Here’s a useless fact: I’m like a cat. By that I don’t mean I randomly push things off shelves or scream at you in the middle of the night – I mean it in the ‘you’ll find me in warm places’ sort of way.
And electric blankets come in handy, then. Perhaps unsurprisingly, Google searches for them spiked in late September, as people started to prepare for the winter.
In the light of rising energy costs, there’s almost been a push towards them. They can keep you warm at night without having to turn up the heating too much, for example.
I’m sure you’ve heard that you shouldn’t ever leave electric blankets on overnight. And while that’s true in some cases, it doesn’t apply to all. Not to mention that there’s plenty of other stuff you should definitely know to ensure your own safety.
How to buy electric blankets
Let’s start with the basics: what do you need to look out for when getting one?
First of all, don’t buy electric blankets second hand. Yes, it might be less expensive, but you’re increasing your fire risk. You don’t know how the previous owners stored the blankets, or – if you buy online – what condition they’re in.
Instead, buy new. It might be more costly to start with, but your safety is, as corny as it sounds, priceless.
It’s best to choose an electric blanket with auto-shutoff. These are safe to leave on overnight, for example, but even if you don’t plan to run it for that long, it’s still good to have.
Types of electric blankets
Yes, you read that right – there are multiple versions, and they all work differently.
Electric underblankets, as the name suggests, go on top of your mattress and underneath a base sheet. They heat the whole surface of the bed, from the foot end right up to the pillows.
It’s important that you never tuck these designs underneath the mattress. They’re usually fixed with elasticated straps – like a mattress protector – or ties instead. Also make sure that you don’t use anything but an underblanket for this kind of warmth.
Electric overblankets, on the other hand, are designs you cuddle up underneath. You can use these underneath your duvet. Most designs are safe to be used inside the duvet cover, but always double check to make sure this is the case.
Finally, heated throws are probably the cosiest form of electric blanket. They’re ideal for cosying up on the couch or for reading in bed, plus they can add an extra layer to your bed. They usually come in a range of colours and designs, plus soft materials such as fleece or velvet.
Finally, heating pads are a smaller, more targeted heat source, ideal for everything from soothing back pain to warming your feet.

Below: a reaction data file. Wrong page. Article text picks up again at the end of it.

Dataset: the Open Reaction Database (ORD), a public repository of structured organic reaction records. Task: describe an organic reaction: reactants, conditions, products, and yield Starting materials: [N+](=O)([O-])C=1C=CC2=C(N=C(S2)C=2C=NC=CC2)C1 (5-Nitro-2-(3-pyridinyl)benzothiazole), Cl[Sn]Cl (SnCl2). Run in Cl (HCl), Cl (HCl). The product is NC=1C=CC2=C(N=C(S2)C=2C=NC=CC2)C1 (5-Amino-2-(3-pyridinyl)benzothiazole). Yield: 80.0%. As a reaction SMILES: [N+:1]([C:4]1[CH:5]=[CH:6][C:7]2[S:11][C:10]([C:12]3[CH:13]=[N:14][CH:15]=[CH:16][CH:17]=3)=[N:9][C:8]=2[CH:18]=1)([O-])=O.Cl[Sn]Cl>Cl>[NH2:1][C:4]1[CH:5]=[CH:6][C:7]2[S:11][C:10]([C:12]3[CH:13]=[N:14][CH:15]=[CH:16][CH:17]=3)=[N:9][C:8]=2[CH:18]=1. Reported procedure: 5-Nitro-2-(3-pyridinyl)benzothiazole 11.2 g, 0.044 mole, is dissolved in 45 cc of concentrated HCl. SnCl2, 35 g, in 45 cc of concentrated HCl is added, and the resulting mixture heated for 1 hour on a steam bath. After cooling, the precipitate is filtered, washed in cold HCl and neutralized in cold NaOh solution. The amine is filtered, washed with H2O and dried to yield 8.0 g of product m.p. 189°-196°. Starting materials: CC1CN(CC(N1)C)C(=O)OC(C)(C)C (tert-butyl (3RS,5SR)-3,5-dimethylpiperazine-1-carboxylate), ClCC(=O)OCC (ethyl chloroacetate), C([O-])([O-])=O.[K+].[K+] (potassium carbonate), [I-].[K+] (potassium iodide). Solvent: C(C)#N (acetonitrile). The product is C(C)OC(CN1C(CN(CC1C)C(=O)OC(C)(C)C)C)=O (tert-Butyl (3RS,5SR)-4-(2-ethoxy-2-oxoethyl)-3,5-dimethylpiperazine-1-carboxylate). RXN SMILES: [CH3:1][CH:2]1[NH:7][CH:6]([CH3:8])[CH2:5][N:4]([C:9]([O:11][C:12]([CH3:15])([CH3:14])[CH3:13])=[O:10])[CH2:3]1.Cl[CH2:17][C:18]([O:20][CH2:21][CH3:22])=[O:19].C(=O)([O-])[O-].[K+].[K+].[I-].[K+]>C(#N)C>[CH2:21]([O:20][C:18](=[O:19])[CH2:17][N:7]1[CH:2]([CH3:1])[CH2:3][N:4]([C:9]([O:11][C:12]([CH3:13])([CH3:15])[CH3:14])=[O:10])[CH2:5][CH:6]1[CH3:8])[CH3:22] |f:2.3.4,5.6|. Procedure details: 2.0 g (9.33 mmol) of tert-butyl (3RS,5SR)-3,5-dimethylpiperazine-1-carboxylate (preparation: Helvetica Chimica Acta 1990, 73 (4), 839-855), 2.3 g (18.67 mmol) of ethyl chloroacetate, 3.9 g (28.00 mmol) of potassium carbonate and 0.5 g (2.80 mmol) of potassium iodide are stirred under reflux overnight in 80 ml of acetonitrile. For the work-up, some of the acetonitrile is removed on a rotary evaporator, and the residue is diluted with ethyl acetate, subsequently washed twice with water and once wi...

How to stay safe
Let me start this by saying that a new electric blanket poses very little fire risk. If yours is 10 years or older, or you don’t remember how long you’ve had it for, it’s a good idea to replace it. Older models often don’t have internal temperature controls, which are an essential safety feature.
Aside from the auto-shutoff function I mentioned earlier, make sure your blanket is physically safe.
Check that all connections – for example, those between the power cable and the blanket – are tight and safe. If the cable (or any other part) of your electric blanket is fraying, replace the whole appliance. The risk isn’t worth it.
Never turn your electric blanket on if you’re not using it. And if you want to use it to fall asleep, either pick a design with a timer or make sure to switch it off before you head to dreamland.
Also, even for an underblanket, never tuck the edges underneath the mattress. Speaking of mattresses – you cannot use an electric blanket with dynamic air flow pressure-relieving mattresses. They are specialist designs for people who spend a lot (or all of their time) in bed due to medical needs, so it’s very specific, but it’s important to know.
They’re also not safe for use with water beds – imagine if your mattress were to spring a leak.
Also don’t pile any stuff on top of your electric blanket. This includes toys and clothes (laundry pile, I see you!), but also books.While using it, use only your electric blanket – don’t add a heating pad or hot water bottle.
What not to use with your electric blanket
I’ve mentioned specific mattresses and water beds, but there is one more important point.
Don’t use emollient creams with your electric blanket. You might have seen the warnings on some of the packages – Deep Heat, for example.
Emollient creams themselves aren’t flammable, but the residue they leave on sheets and clothing makes the fabric more flammable. Not only that – the fire will burn faster and hotter, too.
You can also not wash your electric blanket. You should not get it wet at all, but sometimes spills are unavoidable. If your electric blanket does get wet, do not use it until it has fully dried.
Finally, one last piece of advice. Don’t fold your electric blanket to store it – you risk damaging the internal heating wires, which in turn can pose a fire risk. Instead, roll it up carefully and make sure none of the cables are tangled.
If you have a spare room, it’s also an idea to simply place your electric blanket spread out on the unused bed. This way, you can be sure there’s no tangling and bending. Just remember: no piling anything else on top.
Featured image: Photography: iStock.com / CreativaStudio